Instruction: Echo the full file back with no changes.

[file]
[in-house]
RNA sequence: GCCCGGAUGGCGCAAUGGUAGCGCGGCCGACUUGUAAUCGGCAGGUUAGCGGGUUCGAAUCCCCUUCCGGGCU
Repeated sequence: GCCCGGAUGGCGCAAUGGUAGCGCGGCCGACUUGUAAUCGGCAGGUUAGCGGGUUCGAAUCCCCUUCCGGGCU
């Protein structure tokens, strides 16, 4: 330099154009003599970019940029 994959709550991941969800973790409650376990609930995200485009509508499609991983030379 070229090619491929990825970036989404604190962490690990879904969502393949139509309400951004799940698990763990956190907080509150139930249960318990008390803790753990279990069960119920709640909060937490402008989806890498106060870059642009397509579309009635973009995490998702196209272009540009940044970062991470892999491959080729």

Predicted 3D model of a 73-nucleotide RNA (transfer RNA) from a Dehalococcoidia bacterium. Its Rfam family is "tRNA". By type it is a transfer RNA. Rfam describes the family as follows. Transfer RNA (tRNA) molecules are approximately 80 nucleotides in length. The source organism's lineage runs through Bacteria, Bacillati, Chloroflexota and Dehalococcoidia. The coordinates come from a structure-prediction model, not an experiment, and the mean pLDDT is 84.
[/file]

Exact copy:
[in-house]
RNA sequence: GCCCGGAUGGCGCAAUGGUAGCGCGGCCGACUUGUAAUCGGCAGGUUAGCGGGUUCGAAUCCCCUUCCGGGCU
Repeated sequence: GCCCGGAUGGCGCAAUGGUAGCGCGGCCGACUUGUAAUCGGCAGGUUAGCGGGUUCGAAUCCCCUUCCGGGCU
């Protein structure tokens, strides 16, 4: 330099154009003599970019940029 994959709550991941969800973790409650376990609930995200485009509508499609991983030379 070229090619491929990825970036989404604190962490690990879904969502393949139509309400951004799940698990763990956190907080509150139930249960318990008390803790753990279990069960119920709640909060937490402008989806890498106060870059642009397509579309009635973009995490998702196209272009540009940044970062991470892999491959080729």

Predicted 3D model of a 73-nucleotide RNA (transfer RNA) from a Dehalococcoidia bacterium. Its Rfam family is "tRNA". By type it is a transfer RNA. Rfam describes the family as follows. Transfer RNA (tRNA) molecules are approximately 80 nucleotides in length. The source organism's lineage runs through Bacteria, Bacillati, Chloroflexota and Dehalococcoidia. The coordinates come from a structure-prediction model, not an experiment, and the mean pLDDT is 84.